The Metaphysics of Stone

Natural stone, when used as building material in a home – walls, accents, counters, floors – not only reflect the vitality of nature, but also contribute to general health and wellbeing.

The preoccupation of purchasing a home and the putting down of roots (serious commitments, these) dominated our dinner table debates till the decisions were made and the home was ready.

Over pasta, pizza and hummus with grilled pita and soup there were intense, argumentative discussions on appropriate building materials, IEQ (Indoor Environmental Quality) levels and their grim relevance to personal health; on application, durability, elegance, ease of maintenance, eco-friendliness and scratch resistance … on life spans, initial and secondary decay periods and pollutants.

An escalating interest in natural building material, essentially stone, became a riveting exploration which led to fascinating people – passionate about granite and quartz and basalt and travertine – and a study of the viability of natural building material seamlessly segued into the metaphysics of stone.

Ten years into learning the piano, I discovered that Alvin, my gentle, patient piano teacher, builder of pianos, Apple evangelist and traveler, gourmand and technology fiend was (also) an interior designer, in a deep and involved relationship with natural stone. Alvin discussed design details, showed me pictures of walls with striations of travertine, under lit for the best effect, stairways with inlaid marble chips and other wondrous and seemingly impractical but beautiful quirks of daily living and regular homes, and then he introduced me to Mrs. Koh at Polystone.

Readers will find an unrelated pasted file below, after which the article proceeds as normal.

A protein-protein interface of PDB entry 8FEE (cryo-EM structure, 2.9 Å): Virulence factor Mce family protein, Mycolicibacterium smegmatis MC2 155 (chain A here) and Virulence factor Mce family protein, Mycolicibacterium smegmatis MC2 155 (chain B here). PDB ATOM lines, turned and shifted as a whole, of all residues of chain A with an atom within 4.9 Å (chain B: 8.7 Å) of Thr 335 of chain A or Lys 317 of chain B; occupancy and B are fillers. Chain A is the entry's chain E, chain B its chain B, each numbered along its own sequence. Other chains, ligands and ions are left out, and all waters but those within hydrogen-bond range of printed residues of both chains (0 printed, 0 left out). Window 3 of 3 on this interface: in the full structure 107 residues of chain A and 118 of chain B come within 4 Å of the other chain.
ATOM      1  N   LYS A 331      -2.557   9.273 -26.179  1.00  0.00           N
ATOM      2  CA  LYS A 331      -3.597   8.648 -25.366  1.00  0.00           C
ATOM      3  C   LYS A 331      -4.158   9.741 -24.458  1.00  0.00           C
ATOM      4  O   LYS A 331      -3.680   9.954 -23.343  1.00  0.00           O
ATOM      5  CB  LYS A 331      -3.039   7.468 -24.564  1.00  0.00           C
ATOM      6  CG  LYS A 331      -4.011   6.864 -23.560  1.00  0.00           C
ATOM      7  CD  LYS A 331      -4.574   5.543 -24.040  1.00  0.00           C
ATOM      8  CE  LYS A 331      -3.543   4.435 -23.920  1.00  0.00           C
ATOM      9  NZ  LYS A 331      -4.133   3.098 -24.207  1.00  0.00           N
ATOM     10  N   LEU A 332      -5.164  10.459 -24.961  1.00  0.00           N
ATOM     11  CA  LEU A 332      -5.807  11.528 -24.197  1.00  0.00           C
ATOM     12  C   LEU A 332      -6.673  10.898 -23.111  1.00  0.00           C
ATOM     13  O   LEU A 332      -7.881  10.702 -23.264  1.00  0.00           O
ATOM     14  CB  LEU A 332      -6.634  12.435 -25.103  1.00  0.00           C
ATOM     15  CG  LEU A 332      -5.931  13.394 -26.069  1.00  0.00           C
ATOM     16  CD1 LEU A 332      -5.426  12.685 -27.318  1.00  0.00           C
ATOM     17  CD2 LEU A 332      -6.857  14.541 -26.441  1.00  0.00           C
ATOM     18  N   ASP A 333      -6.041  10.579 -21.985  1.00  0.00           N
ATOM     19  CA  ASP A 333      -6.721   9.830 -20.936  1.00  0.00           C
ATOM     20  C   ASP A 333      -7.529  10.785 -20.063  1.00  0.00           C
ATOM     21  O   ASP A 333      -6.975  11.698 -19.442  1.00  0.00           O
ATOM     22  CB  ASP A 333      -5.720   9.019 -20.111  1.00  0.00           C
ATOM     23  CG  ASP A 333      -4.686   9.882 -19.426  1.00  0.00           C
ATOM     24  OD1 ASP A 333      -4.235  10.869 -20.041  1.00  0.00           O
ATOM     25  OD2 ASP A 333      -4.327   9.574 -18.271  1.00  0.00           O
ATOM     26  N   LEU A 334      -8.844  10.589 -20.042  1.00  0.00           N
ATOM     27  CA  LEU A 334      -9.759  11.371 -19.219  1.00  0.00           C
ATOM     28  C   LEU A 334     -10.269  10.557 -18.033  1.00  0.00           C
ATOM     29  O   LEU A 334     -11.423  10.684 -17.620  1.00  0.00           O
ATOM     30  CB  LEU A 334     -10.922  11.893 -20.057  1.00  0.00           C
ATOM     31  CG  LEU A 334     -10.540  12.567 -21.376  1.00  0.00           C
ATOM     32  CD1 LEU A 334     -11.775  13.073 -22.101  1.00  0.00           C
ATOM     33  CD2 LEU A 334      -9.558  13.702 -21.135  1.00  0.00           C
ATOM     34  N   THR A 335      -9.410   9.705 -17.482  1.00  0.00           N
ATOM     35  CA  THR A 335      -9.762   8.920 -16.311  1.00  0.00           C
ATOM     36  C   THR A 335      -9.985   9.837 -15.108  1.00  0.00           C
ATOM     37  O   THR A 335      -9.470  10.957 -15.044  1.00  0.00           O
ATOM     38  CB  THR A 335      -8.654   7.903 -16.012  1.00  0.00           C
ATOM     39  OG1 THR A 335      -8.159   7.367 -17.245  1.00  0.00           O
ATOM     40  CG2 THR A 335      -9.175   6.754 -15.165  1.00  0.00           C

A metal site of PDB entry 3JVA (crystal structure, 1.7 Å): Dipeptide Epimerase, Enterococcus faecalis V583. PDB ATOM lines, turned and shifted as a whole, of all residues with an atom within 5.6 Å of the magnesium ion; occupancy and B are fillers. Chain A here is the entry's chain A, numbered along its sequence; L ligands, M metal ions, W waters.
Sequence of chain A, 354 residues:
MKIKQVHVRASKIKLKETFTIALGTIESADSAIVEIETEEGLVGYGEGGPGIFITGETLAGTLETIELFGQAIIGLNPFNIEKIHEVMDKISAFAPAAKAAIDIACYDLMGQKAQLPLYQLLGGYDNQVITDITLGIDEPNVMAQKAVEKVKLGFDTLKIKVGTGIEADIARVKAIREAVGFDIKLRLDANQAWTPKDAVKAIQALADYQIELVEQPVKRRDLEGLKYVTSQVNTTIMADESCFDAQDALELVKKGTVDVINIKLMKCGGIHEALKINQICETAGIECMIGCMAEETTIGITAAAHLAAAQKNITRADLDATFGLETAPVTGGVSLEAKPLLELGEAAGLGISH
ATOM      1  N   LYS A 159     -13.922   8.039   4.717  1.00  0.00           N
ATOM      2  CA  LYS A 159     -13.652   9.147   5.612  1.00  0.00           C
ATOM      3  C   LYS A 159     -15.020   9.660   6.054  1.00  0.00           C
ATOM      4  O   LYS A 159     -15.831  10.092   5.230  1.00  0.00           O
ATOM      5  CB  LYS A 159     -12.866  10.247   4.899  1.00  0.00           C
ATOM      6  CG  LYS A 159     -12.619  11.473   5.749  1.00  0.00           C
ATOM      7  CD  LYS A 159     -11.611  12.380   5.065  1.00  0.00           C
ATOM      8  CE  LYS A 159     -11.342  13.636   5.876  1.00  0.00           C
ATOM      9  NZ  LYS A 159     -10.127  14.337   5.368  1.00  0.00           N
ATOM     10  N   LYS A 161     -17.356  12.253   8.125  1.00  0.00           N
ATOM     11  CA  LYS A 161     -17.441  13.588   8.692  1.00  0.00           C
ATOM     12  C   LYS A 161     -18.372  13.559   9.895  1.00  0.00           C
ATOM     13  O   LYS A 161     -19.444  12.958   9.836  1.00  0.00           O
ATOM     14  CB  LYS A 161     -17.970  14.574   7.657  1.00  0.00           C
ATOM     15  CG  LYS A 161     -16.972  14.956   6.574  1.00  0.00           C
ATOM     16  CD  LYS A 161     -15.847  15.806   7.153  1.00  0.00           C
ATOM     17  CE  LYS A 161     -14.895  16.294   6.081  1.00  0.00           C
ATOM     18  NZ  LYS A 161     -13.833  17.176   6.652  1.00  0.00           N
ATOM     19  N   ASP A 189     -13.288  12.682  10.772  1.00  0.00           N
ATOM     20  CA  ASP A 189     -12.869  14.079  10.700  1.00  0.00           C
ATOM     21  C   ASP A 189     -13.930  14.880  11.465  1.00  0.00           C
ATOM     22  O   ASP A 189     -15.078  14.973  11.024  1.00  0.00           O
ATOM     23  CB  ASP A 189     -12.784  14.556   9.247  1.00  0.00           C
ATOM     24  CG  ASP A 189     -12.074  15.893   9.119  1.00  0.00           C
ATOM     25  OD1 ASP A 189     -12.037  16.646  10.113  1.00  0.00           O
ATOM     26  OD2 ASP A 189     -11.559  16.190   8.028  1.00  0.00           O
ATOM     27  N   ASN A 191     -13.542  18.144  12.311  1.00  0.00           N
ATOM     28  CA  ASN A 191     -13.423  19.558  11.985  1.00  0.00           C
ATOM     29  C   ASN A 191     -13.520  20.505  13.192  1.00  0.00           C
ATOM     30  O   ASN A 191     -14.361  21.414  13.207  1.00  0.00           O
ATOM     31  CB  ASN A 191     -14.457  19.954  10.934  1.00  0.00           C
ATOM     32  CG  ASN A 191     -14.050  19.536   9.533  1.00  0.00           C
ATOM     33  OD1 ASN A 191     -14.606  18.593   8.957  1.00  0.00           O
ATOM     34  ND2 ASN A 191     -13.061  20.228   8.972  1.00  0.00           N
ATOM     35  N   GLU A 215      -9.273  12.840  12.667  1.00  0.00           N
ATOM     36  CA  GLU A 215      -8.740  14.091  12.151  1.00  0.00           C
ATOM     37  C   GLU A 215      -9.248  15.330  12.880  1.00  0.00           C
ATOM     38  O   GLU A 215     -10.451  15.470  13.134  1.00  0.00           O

After meeting Mrs. Koh, I realized I needed to recalibrate my perspective of natural stone because at this point, stone was no longer just stone. Mrs. Koh dazzled me with vivid wordplay on the magic of subterranean movements of the earth. She shared lyrical insights about igneous rock formations; limestone, marble, granite – treasures buried deep under us like our deepest thoughts, stone and spirit, both of which according to her, affect our personalities and our lives.